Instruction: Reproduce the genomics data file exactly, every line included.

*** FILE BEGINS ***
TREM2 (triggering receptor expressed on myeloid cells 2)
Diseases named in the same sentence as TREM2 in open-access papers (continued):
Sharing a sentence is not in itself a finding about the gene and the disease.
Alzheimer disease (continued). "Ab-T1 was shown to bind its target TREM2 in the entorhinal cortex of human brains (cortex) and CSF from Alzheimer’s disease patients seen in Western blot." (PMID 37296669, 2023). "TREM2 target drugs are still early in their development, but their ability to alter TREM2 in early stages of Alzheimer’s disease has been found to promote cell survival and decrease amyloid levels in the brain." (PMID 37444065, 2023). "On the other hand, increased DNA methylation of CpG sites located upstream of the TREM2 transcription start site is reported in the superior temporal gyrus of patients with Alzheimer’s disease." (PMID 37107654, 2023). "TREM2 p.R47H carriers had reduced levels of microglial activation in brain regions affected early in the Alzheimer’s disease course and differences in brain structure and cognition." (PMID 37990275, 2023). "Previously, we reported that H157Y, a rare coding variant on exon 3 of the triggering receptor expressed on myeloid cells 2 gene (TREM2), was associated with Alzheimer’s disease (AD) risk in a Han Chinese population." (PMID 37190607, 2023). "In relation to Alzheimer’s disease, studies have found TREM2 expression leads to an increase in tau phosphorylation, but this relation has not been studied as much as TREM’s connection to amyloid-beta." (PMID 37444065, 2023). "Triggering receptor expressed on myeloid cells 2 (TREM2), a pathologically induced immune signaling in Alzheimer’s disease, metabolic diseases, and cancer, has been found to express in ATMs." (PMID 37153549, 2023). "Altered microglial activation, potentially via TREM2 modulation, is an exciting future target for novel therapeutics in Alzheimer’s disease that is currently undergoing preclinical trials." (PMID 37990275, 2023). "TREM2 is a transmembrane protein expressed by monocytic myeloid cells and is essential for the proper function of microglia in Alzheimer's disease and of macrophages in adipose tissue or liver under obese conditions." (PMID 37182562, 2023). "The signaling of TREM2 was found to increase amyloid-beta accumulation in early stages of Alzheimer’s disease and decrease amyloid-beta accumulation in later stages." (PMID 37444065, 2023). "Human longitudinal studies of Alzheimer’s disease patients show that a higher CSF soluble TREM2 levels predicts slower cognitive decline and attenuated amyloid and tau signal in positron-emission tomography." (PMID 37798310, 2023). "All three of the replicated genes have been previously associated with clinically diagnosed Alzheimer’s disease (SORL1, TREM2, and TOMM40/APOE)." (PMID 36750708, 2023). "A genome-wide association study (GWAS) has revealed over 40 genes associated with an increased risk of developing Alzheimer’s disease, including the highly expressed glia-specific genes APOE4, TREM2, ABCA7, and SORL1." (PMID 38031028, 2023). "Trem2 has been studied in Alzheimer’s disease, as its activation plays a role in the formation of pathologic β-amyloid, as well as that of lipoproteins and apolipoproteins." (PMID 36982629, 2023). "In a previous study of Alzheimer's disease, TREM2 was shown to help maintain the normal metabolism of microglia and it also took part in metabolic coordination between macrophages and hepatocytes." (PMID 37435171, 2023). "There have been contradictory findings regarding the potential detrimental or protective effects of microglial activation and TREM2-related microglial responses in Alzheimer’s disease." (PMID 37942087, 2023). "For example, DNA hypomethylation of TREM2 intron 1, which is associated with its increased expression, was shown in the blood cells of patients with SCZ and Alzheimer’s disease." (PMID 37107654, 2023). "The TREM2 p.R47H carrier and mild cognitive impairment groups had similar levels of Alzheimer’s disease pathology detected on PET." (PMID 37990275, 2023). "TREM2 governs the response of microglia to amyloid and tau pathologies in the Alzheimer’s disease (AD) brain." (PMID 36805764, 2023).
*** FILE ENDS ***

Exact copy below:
TREM2 (triggering receptor expressed on myeloid cells 2)
Diseases named in the same sentence as TREM2 in open-access papers (continued):
Sharing a sentence is not in itself a finding about the gene and the disease.
Alzheimer disease (continued). "Ab-T1 was shown to bind its target TREM2 in the entorhinal cortex of human brains (cortex) and CSF from Alzheimer’s disease patients seen in Western blot." (PMID 37296669, 2023). "TREM2 target drugs are still early in their development, but their ability to alter TREM2 in early stages of Alzheimer’s disease has been found to promote cell survival and decrease amyloid levels in the brain." (PMID 37444065, 2023). "On the other hand, increased DNA methylation of CpG sites located upstream of the TREM2 transcription start site is reported in the superior temporal gyrus of patients with Alzheimer’s disease." (PMID 37107654, 2023). "TREM2 p.R47H carriers had reduced levels of microglial activation in brain regions affected early in the Alzheimer’s disease course and differences in brain structure and cognition." (PMID 37990275, 2023). "Previously, we reported that H157Y, a rare coding variant on exon 3 of the triggering receptor expressed on myeloid cells 2 gene (TREM2), was associated with Alzheimer’s disease (AD) risk in a Han Chinese population." (PMID 37190607, 2023). "In relation to Alzheimer’s disease, studies have found TREM2 expression leads to an increase in tau phosphorylation, but this relation has not been studied as much as TREM’s connection to amyloid-beta." (PMID 37444065, 2023). "Triggering receptor expressed on myeloid cells 2 (TREM2), a pathologically induced immune signaling in Alzheimer’s disease, metabolic diseases, and cancer, has been found to express in ATMs." (PMID 37153549, 2023). "Altered microglial activation, potentially via TREM2 modulation, is an exciting future target for novel therapeutics in Alzheimer’s disease that is currently undergoing preclinical trials." (PMID 37990275, 2023). "TREM2 is a transmembrane protein expressed by monocytic myeloid cells and is essential for the proper function of microglia in Alzheimer's disease and of macrophages in adipose tissue or liver under obese conditions." (PMID 37182562, 2023). "The signaling of TREM2 was found to increase amyloid-beta accumulation in early stages of Alzheimer’s disease and decrease amyloid-beta accumulation in later stages." (PMID 37444065, 2023). "Human longitudinal studies of Alzheimer’s disease patients show that a higher CSF soluble TREM2 levels predicts slower cognitive decline and attenuated amyloid and tau signal in positron-emission tomography." (PMID 37798310, 2023). "All three of the replicated genes have been previously associated with clinically diagnosed Alzheimer’s disease (SORL1, TREM2, and TOMM40/APOE)." (PMID 36750708, 2023). "A genome-wide association study (GWAS) has revealed over 40 genes associated with an increased risk of developing Alzheimer’s disease, including the highly expressed glia-specific genes APOE4, TREM2, ABCA7, and SORL1." (PMID 38031028, 2023). "Trem2 has been studied in Alzheimer’s disease, as its activation plays a role in the formation of pathologic β-amyloid, as well as that of lipoproteins and apolipoproteins." (PMID 36982629, 2023). "In a previous study of Alzheimer's disease, TREM2 was shown to help maintain the normal metabolism of microglia and it also took part in metabolic coordination between macrophages and hepatocytes." (PMID 37435171, 2023). "There have been contradictory findings regarding the potential detrimental or protective effects of microglial activation and TREM2-related microglial responses in Alzheimer’s disease." (PMID 37942087, 2023). "For example, DNA hypomethylation of TREM2 intron 1, which is associated with its increased expression, was shown in the blood cells of patients with SCZ and Alzheimer’s disease." (PMID 37107654, 2023). "The TREM2 p.R47H carrier and mild cognitive impairment groups had similar levels of Alzheimer’s disease pathology detected on PET." (PMID 37990275, 2023). "TREM2 governs the response of microglia to amyloid and tau pathologies in the Alzheimer’s disease (AD) brain." (PMID 36805764, 2023).